A year into a pandemic that has had devastating health and economic consequences, much of the world, including Canada, has yet to learn an important lesson — we live in a global system, and without global access to vaccines, the pandemic will not be over.
Everyday, I closely watch the percentage of Canadians vaccinated slowly increase. So far over 11 per cent of the population has received at least one dose of the vaccine.
While this pace might seem unbearably slow to some, and others may be frustrated with Canada’s ability to procure vaccines, it’s worth taking a look at vaccine distribution in the broader global context.
According to the World Health Organization, countries representing less than 20 per cent of the world’s population have acquired more than 60 per cent of the global vaccine supply. Canada is at the very top of that list. We have procured more doses per capita than any other country in the world.
The Joint United Nations Programme on HIV/AIDS has warned that rich nations are vaccinating one person every second while the majority of the poorest nations have yet to give a single dose. UN Secretary-General António Guterres has said that just 10 countries globally have administered 75 per cent of all vaccinations.
These numbers are just the tip of the iceberg in what has become an enormous and inexcusable vaccine disparity that leads to serious moral and epidemiological consequences.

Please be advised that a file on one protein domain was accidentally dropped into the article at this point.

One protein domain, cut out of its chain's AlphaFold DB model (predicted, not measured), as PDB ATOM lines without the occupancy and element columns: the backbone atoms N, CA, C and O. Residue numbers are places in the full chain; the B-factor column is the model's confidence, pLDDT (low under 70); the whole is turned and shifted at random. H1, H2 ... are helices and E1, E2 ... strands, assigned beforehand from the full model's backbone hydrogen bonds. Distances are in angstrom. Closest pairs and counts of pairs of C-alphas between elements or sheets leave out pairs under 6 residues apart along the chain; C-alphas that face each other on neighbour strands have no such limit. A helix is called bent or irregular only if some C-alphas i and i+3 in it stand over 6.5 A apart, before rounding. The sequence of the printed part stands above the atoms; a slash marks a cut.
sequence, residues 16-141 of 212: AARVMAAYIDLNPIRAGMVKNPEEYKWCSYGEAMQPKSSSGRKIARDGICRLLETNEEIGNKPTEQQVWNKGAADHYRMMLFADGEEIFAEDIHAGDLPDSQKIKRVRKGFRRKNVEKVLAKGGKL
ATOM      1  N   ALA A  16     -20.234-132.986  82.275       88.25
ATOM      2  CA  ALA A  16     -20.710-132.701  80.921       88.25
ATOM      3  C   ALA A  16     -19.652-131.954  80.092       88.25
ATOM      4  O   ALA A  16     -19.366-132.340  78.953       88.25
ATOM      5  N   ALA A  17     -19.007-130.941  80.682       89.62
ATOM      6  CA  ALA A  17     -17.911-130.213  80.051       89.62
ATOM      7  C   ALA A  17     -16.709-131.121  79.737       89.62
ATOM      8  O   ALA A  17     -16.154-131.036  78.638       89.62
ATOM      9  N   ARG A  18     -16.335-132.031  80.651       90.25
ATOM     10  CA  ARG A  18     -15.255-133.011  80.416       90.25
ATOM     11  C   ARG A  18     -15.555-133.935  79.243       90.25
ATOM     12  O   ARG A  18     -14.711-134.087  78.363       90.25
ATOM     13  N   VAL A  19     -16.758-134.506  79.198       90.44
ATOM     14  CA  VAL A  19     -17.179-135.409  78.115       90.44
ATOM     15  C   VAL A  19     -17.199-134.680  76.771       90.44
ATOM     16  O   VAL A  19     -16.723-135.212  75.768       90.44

This pandemic has affected nearly every country in the world, and by extension almost every facet of every person’s life, particularly in regards to health and financial security.
Yet, as this vaccine disparity illustrates, only a very small fraction of the world’s population has access to the COVID-19 vaccine, labelled as one of the most effective tools to combat the pandemic.
This inequitable access to vaccines only further increases the divide between wealthy and lower-income countries. Without significant efforts to mend this inequity, it will continue to perpetuate the harmful narrative that some lives matter more than others.
In Canada and globally, a growing conversation around inequity, privilege and challenging systemic discrimination has been brought into the mainstream. Last year, thousands of Canadians marched in support of the Black Lives Matter movement. Now is the time to test if our words and claims of compassion and equality hold water.
There are also important epidemiological concerns.
The more the coronavirus spreads uncontrolled around the world, the more likely it is that new variants will arise. Variants that the vaccines in use today may not be as effective against, threatening to extend the pandemic. To compound the enormous human and health costs, the longer the COVID-19 is prolonged globally, the greater economic suffering Canada will endure.
Simply put, Canada’s experience with the pandemic will not be over even if everyone within our borders is vaccinated.
So what should Canada be doing?
Dr. Simone Horwitz, a history professor at the University of Saskatchewan and an expert in the history of medicine, says that all wealthy countries should be purchasing vaccines “on a one to one basis” and contributing to COVID-19 Vaccines Global Access.